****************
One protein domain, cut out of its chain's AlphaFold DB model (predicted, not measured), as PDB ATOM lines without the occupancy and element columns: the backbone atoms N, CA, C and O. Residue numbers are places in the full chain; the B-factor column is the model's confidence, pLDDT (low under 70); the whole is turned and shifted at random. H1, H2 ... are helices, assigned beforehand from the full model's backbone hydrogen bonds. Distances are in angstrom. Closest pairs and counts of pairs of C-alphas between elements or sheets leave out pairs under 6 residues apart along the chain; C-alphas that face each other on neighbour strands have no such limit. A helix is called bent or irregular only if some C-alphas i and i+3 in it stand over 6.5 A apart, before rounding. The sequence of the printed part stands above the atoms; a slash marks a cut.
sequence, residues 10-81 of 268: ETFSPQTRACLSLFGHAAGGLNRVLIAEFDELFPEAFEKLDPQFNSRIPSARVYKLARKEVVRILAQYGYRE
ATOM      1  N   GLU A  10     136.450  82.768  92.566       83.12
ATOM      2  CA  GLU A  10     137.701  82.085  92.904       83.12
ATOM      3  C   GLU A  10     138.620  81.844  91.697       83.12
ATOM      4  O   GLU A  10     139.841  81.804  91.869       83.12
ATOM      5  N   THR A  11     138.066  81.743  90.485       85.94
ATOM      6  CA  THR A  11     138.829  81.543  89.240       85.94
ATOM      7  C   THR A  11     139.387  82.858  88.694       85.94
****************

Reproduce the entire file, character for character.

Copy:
One protein domain, cut out of its chain's AlphaFold DB model (predicted, not measured), as PDB ATOM lines without the occupancy and element columns: the backbone atoms N, CA, C and O. Residue numbers are places in the full chain; the B-factor column is the model's confidence, pLDDT (low under 70); the whole is turned and shifted at random. H1, H2 ... are helices, assigned beforehand from the full model's backbone hydrogen bonds. Distances are in angstrom. Closest pairs and counts of pairs of C-alphas between elements or sheets leave out pairs under 6 residues apart along the chain; C-alphas that face each other on neighbour strands have no such limit. A helix is called bent or irregular only if some C-alphas i and i+3 in it stand over 6.5 A apart, before rounding. The sequence of the printed part stands above the atoms; a slash marks a cut.
sequence, residues 10-81 of 268: ETFSPQTRACLSLFGHAAGGLNRVLIAEFDELFPEAFEKLDPQFNSRIPSARVYKLARKEVVRILAQYGYRE
ATOM      1  N   GLU A  10     136.450  82.768  92.566       83.12
ATOM      2  CA  GLU A  10     137.701  82.085  92.904       83.12
ATOM      3  C   GLU A  10     138.620  81.844  91.697       83.12
ATOM      4  O   GLU A  10     139.841  81.804  91.869       83.12
ATOM      5  N   THR A  11     138.066  81.743  90.485       85.94
ATOM      6  CA  THR A  11     138.829  81.543  89.240       85.94
ATOM      7  C   THR A  11     139.387  82.858  88.694       85.94